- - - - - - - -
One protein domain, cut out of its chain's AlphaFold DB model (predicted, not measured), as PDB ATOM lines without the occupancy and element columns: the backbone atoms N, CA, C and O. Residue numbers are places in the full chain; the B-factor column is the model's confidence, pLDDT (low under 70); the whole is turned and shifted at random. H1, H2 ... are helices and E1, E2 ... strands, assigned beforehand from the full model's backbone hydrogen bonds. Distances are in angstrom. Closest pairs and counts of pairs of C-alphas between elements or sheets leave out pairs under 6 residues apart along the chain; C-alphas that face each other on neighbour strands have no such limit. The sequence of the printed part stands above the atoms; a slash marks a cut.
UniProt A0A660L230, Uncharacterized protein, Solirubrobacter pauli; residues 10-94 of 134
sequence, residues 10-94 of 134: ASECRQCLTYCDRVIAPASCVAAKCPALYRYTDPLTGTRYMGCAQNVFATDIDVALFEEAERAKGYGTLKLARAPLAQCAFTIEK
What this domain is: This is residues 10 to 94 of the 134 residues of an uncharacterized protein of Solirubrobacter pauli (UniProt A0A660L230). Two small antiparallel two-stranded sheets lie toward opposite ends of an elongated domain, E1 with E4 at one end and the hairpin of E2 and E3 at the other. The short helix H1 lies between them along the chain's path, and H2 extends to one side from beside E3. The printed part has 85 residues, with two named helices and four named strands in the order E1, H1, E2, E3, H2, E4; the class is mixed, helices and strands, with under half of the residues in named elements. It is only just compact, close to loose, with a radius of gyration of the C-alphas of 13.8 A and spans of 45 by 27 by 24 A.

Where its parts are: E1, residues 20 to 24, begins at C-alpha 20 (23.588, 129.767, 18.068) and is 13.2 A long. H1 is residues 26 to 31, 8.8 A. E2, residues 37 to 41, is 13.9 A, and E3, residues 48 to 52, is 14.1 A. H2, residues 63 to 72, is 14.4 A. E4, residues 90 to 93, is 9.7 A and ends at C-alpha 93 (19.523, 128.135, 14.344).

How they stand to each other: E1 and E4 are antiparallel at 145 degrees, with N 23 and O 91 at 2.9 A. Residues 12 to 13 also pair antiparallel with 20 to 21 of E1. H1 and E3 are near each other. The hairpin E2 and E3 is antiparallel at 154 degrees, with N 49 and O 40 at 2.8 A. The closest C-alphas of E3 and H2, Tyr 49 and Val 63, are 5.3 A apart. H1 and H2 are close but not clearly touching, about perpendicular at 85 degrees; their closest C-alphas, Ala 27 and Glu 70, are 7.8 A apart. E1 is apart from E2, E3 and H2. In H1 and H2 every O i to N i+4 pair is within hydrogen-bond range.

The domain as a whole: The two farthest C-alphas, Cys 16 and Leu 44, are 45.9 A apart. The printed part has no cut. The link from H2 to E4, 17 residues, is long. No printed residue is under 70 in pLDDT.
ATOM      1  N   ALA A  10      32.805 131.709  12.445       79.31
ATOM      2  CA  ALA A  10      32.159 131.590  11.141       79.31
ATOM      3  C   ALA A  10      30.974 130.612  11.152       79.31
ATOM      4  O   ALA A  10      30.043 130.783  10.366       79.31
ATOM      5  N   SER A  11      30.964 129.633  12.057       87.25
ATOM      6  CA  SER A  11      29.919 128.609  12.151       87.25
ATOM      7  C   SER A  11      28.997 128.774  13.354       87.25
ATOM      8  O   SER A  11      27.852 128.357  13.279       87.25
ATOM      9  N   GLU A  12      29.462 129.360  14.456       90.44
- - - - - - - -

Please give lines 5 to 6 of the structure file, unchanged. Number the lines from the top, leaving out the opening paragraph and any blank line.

How they stand to each other: E1 and E4 are antiparallel at 145 degrees, with N 23 and O 91 at 2.9 A. Residues 12 to 13 also pair antiparallel with 20 to 21 of E1. H1 and E3 are near each other. The hairpin E2 and E3 is antiparallel at 154 degrees, with N 49 and O 40 at 2.8 A. The closest C-alphas of E3 and H2, Tyr 49 and Val 63, are 5.3 A apart. H1 and H2 are close but not clearly touching, about perpendicular at 85 degrees; their closest C-alphas, Ala 27 and Glu 70, are 7.8 A apart. E1 is apart from E2, E3 and H2. In H1 and H2 every O i to N i+4 pair is within hydrogen-bond range.

The domain as a whole: The two farthest C-alphas, Cys 16 and Leu 44, are 45.9 A apart. The printed part has no cut. The link from H2 to E4, 17 residues, is long. No printed residue is under 70 in pLDDT.